Tuesday, July 18, 2006


Nebraska’s state education commissioner, Doug Christensen, is radiating a lot of angst these days. As our state ed department’s chief compliance officer, he’s in a fit over the U.S. Department of Education’s recent rebuke. The feds are saying that, under his leadership, Nebraska is not in compliance with federal education regulations on school quality, and it’s going to cost us some of our Title I federal funding.

The brouhaha all stems from the goofy accountability system that Christensen designed and railroaded across the state, and its inability to meet the requirements of No Child Left Behind.

www.nde.state.ne.us/documents/NCLBASSMTMRDMO70506.pdf for Christensen’s response to the feds, and their letter on www.nde.state.ne.us/documents/USDEASSMTLTR070506.pdf

Christensen has planted his feet and locked Nebraska in to his vision of what accountability should be. It doesn’t matter that the feds, plus most objective observers whose salaries are not paid by public schools, disagree that his system is the best. He has the power, and that’s that. Meanwhile, the public will, and the fortunes of the low-income children whose educations Title I funding is supposed to be helping, don’t matter one bit.

So what do we do now? There’s a simple answer: give him a nice buyout contract equal to the money the feds are withholding, and reorganize the way we govern K-12 education in Nebraska. That’s a cool $126,741 for Christensen, free and clear, plus his pension, which will be sizeable. He’s at retirement age. I bet he’d take it.

And in the long run, having an elected state schools chief would save us many, many times that amount. So we’d all be better off.

In a perfect world, we’d also withdraw from federal funding and get out from under the feducrats entirely . . . but let’s take one constructive step at a time.

We need to elect our state schools chief, pay him (or her) less money than we do now, and put him (or her) on an equal footing with the State Board of Education, instead of having an appointed state schools chief cracking the whip over the elected state board members, rendering them mere rubber stamps for whatever policies he (or she) would like to impose. That’s how we got into this embarrassing mess with our wacky assessment scandal.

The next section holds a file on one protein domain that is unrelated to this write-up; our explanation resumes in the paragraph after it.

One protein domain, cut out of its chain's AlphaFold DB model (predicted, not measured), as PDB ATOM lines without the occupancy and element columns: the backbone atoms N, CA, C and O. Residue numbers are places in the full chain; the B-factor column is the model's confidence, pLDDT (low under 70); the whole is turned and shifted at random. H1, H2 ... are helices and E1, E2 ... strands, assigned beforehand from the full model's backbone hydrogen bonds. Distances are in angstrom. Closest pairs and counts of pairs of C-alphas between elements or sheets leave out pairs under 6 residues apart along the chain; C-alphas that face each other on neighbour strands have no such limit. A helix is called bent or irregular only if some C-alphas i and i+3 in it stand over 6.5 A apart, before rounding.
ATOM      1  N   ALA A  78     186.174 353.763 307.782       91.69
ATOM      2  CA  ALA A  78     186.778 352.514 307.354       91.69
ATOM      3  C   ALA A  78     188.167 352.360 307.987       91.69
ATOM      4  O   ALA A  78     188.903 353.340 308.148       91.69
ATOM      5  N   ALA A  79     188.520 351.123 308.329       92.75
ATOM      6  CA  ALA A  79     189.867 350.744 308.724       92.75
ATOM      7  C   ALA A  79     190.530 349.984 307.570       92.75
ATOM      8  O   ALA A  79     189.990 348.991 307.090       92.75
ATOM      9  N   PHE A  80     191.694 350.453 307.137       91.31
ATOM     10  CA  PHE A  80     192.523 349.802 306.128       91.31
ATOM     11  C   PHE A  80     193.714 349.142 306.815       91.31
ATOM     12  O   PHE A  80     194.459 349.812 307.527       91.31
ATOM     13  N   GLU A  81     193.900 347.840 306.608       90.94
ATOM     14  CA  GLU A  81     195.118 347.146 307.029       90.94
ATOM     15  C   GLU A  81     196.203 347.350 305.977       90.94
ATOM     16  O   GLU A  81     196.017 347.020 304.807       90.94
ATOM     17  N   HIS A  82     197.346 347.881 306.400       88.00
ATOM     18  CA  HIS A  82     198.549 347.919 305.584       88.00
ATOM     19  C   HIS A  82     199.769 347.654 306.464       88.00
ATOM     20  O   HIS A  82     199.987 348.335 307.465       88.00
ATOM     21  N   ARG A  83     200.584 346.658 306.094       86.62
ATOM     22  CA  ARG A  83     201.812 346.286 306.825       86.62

It’s an opportune time: Nebraska has a black eye over our noncompliance with NCLB, the mess over OPS, the embarrassment over the Class I schools educratic terrorism, the shame of the equity lawsuits, the decades of a persistent and despicable chasm between educational attainment based on skin color and family income, and ongoing woes regarding escalating school spending and tax increases.

The natives are restless. Change is in the air. The best way to restore power to the people is to make their officials accountable to them, by making those officials elected, not appointed.

Last time I checked, Christensen’s salary was the highest among state government employees except for a few state psychiatrists – which paints a picture in itself. I think he was making around $125,000, but that was a few years ago. Plenty of people would be delighted to have his job for half as much. It would still be far more than most teachers make in this state, and certainly, the state schools chief should be making less than the governor and other constitutional officers, instead of so much more.